expressed his high satisfaction at the prospect of having an inquiry instituted into the state of the revenues of the Church. The Church had no cause to fear a full investigation into the state of its revenue, and if it had any cause to fear, that would be a reason for inquiry. The inquiry would be highly beneficial, as it would lead to just and correct views of the real state of the Church revenue, instead of those views which were founded only on the most unjust and exaggerated statements which were often put forth on this subject—statements which, though frequently rebutted, still continued to be repeated, and could never be put down but by a thorough inquiry, such as that which it was now proposed to institute. He believed, that it would turn out, that the Church property did not amount to one-third of that sum which it was represented to be. Another advantage of this inquiry would be, that it would serve as the groundwork of the improved distribution of the Church revenues. Defects were apt to creep into all institutions, and these, from time to time, it was necessary to remedy. When it should once be fairly seen what the revenues of the Church really were, he believed, that there would be no desire, on the part of any reasonable man, to encroach on them. The people had a right to look to the improvement of the condition of the Church, and to call for that improvement in any way which did not infringe on the great principles on which the Church was constituted. There would be difficulties in the way of carrying into effect the provisions of this Bill, as there were difficulties in the way of carrying into execution almost all great and complicated plans, but it would be of great assistance and advantage, that every thing to be done would be based on the result of this inquiry. The inquiry would afford the means of giving efficiency to the provisions of the Bill, which might, therefore, be considered as well calculated to answer its great purpose. He would not, at present, trouble their Lordships by any explanation of his own notions on the state of the Church property, since the matter would be so much better elucidated by the intended inquiry. He also was persuaded, that the incumbents of the richer livings would not be backward to promote the objects of this Bill, although it would not be proper to be too sanguine as to the assistance to be derived from this, since there were few livings so rich as they were generally supposed to be; and, therefore, it would be the more desirable, that every exertion should be made to have the small livings augmented by the other methods. On the whole, he thought, that the country had reason to be satisfied with the measures now in progress for the improvement of the Church.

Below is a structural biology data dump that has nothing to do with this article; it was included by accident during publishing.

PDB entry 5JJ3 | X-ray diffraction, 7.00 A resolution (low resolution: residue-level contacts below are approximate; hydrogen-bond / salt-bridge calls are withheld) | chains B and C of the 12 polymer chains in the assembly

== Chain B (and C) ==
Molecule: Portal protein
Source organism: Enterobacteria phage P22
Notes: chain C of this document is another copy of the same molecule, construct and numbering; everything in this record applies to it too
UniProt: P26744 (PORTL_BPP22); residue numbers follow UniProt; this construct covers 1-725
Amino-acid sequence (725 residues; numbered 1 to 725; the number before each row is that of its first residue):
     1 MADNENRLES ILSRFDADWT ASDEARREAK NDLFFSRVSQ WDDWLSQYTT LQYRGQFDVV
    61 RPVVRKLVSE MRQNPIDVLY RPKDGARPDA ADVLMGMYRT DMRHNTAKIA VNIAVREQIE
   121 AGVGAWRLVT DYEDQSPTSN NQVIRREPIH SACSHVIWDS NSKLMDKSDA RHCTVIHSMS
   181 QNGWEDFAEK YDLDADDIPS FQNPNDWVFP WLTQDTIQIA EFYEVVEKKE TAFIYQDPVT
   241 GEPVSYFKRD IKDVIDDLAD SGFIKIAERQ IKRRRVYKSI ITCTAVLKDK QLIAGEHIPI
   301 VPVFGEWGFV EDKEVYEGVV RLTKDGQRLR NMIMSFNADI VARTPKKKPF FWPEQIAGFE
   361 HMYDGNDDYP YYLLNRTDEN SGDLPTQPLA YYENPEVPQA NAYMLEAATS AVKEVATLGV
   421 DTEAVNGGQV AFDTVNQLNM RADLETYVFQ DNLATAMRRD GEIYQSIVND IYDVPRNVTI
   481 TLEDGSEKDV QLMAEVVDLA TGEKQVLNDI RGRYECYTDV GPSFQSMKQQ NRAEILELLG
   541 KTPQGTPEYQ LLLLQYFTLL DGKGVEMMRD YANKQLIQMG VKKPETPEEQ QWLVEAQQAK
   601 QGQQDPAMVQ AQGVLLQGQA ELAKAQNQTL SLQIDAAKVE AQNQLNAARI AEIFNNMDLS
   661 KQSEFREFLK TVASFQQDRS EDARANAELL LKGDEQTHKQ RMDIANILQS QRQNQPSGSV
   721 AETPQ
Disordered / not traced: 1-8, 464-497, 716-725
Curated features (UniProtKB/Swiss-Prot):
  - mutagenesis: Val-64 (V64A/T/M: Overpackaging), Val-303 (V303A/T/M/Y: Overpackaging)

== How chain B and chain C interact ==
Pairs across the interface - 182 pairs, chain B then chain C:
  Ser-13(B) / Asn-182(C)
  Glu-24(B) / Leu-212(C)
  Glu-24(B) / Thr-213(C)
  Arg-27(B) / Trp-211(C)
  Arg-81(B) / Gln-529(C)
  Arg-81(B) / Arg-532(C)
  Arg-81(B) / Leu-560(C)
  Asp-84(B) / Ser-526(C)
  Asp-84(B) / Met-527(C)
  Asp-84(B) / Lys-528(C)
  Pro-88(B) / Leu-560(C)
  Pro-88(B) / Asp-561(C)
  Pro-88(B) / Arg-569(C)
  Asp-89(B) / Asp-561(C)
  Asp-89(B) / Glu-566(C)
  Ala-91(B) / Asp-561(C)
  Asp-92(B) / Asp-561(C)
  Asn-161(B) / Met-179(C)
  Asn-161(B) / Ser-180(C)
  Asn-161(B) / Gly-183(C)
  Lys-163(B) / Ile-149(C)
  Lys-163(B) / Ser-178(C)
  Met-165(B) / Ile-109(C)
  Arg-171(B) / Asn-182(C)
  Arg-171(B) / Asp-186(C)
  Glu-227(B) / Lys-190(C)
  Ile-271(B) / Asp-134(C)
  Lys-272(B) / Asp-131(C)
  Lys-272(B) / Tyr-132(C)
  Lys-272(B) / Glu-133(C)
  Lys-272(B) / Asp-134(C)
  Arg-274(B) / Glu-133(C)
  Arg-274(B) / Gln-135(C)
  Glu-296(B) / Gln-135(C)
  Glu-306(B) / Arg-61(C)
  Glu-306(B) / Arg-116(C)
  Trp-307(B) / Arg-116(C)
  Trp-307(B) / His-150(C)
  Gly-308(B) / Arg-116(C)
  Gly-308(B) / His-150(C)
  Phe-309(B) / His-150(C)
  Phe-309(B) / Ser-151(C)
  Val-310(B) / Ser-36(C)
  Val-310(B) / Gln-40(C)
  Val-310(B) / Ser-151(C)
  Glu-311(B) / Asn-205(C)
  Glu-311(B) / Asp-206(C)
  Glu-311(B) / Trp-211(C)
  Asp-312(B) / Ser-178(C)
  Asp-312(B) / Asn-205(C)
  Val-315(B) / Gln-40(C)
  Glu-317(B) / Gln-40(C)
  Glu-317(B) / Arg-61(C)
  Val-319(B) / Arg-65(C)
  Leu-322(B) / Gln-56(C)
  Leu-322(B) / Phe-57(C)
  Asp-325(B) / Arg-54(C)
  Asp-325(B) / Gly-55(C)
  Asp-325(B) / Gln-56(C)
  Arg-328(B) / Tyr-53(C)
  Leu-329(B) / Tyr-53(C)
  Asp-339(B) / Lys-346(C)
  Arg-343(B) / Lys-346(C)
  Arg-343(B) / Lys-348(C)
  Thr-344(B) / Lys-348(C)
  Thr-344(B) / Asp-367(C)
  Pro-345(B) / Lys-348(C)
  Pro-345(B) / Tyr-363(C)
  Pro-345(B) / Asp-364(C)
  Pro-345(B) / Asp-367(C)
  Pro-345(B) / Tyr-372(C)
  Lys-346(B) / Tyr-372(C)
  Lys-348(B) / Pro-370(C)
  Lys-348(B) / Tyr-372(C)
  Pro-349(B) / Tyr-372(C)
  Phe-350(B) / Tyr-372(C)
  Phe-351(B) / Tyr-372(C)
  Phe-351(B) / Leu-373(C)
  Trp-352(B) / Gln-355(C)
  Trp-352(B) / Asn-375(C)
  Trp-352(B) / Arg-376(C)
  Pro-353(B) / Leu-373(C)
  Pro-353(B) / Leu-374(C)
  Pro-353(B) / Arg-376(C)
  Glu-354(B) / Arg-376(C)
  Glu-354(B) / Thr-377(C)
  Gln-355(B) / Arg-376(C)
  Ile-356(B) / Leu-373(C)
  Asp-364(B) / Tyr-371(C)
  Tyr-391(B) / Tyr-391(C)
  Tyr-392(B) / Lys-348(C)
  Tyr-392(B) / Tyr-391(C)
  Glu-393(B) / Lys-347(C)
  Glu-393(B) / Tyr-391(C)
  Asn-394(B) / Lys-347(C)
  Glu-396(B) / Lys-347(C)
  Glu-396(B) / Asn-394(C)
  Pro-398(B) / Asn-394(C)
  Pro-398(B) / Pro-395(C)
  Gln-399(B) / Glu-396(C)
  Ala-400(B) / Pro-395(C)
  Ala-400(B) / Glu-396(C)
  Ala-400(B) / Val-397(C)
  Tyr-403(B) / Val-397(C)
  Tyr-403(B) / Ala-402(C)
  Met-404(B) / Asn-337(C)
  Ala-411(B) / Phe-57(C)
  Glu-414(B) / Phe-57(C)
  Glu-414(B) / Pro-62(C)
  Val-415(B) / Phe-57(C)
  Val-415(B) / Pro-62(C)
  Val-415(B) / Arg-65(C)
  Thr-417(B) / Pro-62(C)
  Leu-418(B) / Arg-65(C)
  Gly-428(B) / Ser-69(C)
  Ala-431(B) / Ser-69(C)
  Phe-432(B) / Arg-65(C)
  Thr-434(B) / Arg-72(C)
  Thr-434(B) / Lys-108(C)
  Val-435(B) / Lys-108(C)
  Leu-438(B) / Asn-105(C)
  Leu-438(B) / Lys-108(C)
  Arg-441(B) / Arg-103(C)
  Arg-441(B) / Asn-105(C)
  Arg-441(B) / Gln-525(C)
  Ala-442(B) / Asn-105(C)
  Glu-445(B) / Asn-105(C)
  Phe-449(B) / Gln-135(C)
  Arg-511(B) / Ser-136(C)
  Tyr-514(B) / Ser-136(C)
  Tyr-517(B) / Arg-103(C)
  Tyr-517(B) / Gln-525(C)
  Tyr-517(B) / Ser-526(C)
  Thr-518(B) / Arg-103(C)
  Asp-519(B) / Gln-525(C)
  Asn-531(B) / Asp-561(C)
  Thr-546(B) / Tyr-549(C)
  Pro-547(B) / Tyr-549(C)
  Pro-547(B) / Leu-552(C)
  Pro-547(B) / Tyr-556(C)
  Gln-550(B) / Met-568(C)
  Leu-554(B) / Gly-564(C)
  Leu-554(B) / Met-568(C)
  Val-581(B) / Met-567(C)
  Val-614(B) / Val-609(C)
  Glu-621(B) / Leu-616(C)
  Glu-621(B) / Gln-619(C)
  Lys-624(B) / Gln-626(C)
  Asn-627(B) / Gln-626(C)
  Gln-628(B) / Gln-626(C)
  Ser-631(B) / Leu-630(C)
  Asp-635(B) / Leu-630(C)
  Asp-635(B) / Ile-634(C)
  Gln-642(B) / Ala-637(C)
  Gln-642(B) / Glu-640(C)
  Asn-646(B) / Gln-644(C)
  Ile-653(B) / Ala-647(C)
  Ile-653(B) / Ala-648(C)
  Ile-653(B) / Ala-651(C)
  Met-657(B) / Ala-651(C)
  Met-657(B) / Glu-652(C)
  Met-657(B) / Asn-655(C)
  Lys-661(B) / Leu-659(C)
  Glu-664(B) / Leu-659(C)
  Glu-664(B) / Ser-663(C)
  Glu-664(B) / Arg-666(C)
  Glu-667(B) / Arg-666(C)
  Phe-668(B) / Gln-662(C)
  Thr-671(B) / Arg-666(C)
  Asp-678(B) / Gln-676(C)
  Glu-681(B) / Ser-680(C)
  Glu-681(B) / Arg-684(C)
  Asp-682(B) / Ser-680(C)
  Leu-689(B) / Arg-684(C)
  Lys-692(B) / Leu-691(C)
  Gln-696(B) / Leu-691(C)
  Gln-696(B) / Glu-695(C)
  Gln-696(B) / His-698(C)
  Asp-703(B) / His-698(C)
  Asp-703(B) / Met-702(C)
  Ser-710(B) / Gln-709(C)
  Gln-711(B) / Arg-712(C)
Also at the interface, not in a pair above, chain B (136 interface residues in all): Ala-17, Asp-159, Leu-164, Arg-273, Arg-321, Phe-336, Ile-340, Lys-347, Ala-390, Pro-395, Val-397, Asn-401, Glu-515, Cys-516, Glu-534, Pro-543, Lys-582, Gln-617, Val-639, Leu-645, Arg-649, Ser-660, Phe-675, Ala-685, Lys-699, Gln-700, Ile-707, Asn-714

Bill read a second time.